In Pakistan, as well as many other Muslim countries, the cultural restrictions are often too large for women to overcome to fulfil their dreams. Stereotypes rule the Pakistani workplace and many male colleagues either as part of their cultural heritage, personal held beliefs or fear of ‘being put out of my job by a woman’ display strong prejudices. However, successful female executives are able to hold their own and slay these stereo types.
As one executive pointed out,
“There will always be stereotypes with women, no matter what they do. I think it is important that overtime you conduct yourself the way you want to be treated and so you are responsible for how people see you. You have to define your own imprint on the organisation”.
Different functions have different stereotypes. Marketing and Human Resources departments are seen as more female friendly while making a mark as a female leader in an industry such as manufacturing can be one of the toughest challenges.
One female manufacturing executive explained,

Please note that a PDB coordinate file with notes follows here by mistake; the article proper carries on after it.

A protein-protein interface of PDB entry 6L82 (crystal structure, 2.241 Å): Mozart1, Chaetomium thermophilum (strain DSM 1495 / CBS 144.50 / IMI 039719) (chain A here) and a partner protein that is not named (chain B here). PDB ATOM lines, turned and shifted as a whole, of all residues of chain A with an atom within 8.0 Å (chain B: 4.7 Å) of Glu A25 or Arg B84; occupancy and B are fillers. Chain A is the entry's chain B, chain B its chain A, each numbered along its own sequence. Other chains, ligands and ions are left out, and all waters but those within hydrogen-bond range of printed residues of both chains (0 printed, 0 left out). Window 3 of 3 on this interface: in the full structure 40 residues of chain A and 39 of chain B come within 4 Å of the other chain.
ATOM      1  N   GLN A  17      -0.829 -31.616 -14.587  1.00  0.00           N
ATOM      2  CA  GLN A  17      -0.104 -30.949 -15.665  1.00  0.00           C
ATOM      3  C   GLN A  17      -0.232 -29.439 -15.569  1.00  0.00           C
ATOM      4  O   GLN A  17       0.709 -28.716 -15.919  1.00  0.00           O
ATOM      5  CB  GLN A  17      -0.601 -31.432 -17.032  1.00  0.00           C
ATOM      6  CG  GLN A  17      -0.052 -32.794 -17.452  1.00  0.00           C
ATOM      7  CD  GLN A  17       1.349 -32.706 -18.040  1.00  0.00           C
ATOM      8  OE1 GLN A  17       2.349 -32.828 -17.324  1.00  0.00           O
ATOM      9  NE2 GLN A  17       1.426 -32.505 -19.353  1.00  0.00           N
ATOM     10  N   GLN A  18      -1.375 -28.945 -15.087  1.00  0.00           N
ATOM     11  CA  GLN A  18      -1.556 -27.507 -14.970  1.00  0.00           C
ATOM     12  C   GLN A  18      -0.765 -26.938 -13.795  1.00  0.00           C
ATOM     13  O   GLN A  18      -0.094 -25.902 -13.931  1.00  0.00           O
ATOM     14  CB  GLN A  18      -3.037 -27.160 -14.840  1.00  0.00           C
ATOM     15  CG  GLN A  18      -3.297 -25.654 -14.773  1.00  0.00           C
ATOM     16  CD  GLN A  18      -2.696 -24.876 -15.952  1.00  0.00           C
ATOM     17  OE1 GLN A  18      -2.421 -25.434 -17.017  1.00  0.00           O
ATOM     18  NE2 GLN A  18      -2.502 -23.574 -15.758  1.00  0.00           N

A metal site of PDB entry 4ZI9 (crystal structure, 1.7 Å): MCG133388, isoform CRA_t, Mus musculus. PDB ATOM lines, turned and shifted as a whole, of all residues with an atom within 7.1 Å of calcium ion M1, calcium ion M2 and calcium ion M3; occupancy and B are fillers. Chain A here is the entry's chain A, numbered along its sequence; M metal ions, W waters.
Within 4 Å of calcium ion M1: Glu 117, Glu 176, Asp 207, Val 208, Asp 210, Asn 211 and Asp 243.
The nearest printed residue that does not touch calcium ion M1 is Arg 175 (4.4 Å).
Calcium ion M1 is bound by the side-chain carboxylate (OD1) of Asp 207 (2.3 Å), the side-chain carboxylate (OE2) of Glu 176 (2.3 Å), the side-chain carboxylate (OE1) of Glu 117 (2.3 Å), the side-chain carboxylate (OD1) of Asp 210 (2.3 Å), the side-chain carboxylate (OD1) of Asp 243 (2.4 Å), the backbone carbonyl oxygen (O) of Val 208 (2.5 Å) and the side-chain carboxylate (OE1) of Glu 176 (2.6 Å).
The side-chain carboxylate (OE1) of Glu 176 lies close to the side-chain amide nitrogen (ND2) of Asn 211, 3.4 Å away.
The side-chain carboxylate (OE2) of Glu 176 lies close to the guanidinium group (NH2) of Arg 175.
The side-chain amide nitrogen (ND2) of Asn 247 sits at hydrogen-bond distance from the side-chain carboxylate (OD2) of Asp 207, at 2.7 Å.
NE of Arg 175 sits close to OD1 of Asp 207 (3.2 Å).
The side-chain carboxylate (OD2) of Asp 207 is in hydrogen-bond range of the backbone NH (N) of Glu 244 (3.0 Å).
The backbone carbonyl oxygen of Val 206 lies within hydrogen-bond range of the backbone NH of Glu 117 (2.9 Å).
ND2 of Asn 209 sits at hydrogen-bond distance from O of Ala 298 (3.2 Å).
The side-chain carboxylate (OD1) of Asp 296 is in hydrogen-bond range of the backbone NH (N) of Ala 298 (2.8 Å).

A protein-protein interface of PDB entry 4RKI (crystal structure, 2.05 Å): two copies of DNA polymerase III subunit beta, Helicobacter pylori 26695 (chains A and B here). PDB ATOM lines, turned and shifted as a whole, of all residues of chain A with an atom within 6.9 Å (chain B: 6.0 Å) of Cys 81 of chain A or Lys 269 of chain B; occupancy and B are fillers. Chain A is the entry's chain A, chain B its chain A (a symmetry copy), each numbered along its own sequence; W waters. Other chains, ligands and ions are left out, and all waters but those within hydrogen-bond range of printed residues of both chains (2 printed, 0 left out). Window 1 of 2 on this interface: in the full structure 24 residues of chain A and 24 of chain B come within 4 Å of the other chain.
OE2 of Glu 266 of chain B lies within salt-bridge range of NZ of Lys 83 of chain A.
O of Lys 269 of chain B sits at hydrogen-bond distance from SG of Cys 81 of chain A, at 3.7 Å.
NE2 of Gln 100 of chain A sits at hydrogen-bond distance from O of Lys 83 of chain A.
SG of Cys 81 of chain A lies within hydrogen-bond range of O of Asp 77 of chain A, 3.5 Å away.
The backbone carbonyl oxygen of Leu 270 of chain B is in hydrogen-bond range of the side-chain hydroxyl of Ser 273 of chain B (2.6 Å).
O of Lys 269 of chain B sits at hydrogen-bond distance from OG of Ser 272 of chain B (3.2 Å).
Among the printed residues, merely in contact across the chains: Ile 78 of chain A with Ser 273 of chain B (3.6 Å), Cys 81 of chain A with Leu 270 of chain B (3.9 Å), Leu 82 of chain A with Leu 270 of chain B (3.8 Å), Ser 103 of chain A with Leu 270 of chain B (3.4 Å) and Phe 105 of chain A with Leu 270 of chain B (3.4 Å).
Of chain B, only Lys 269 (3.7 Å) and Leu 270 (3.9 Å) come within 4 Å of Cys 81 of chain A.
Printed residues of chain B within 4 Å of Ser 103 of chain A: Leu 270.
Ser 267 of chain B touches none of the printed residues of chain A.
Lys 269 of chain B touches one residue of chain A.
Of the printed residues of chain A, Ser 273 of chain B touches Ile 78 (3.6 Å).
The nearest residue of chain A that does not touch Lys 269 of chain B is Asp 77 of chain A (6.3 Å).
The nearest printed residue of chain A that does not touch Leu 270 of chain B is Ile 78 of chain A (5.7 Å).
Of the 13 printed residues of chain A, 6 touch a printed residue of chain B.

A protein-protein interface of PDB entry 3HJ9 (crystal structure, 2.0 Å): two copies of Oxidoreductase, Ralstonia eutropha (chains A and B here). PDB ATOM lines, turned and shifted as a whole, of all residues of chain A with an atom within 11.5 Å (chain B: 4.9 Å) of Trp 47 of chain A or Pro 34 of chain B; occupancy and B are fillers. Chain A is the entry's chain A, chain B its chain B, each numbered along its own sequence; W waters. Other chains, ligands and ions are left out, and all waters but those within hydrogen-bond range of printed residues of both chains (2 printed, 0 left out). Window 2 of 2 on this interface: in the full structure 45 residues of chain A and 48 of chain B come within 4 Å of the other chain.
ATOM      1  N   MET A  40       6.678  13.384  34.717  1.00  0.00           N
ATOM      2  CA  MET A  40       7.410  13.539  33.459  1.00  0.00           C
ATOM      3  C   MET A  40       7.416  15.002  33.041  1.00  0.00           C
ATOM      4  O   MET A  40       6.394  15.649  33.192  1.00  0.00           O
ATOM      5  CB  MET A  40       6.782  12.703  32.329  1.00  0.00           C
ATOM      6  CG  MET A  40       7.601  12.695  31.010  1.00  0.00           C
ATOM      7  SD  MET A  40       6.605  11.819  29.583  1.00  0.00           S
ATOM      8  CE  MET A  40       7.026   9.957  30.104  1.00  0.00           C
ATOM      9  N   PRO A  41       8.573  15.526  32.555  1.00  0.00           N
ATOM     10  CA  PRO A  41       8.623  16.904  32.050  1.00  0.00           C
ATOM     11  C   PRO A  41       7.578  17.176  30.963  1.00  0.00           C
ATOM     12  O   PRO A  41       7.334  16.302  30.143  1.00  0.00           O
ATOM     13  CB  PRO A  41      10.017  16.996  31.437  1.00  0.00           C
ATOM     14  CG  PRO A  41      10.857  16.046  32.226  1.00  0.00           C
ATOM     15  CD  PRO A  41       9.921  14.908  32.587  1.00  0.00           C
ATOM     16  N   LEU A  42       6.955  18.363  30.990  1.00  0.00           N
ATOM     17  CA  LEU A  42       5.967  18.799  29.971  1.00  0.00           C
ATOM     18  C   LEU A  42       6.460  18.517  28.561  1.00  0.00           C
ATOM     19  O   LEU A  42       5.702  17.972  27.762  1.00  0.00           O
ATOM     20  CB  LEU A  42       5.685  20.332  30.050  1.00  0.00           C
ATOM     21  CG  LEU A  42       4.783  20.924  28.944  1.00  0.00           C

“Being a woman in this organisation is tough. I had to prove myself, I went to the factories and stood in the heat watching the product on the assembly line. A lot of people thought I would not be able to do it because I am a female, that I would prefer some desk job but I had to show them that anything a man can do I can do as well. Yes, it’s not easy for every female to do that because there are cultural taboos and stereotypes that a woman is not going to travel to the corners of the city to the factory site every day, but I had to show people that I was the exception”.
It’s possible to succeed as a female professional in Pakistan. Many have proven it. You need support, dedication, perseverance and guts. These role models have shown it’s possible. Of course, we have to facilitate more women to come into the work place and earn their leadership position.
We would like to encourage women to take up the challenge and prove they can do it, men to accept and support women who want to lead and organisations to believe in the value women can bring to their companies. It’s imperative that we create facilities and support to enable women to reach and maximise their potential.
What have you done to help women rise as leaders in Asia?
This post originally appeared here.
The views expressed by the writer and the reader comments do not necessarily reflect the views and policies of The Express Tribune.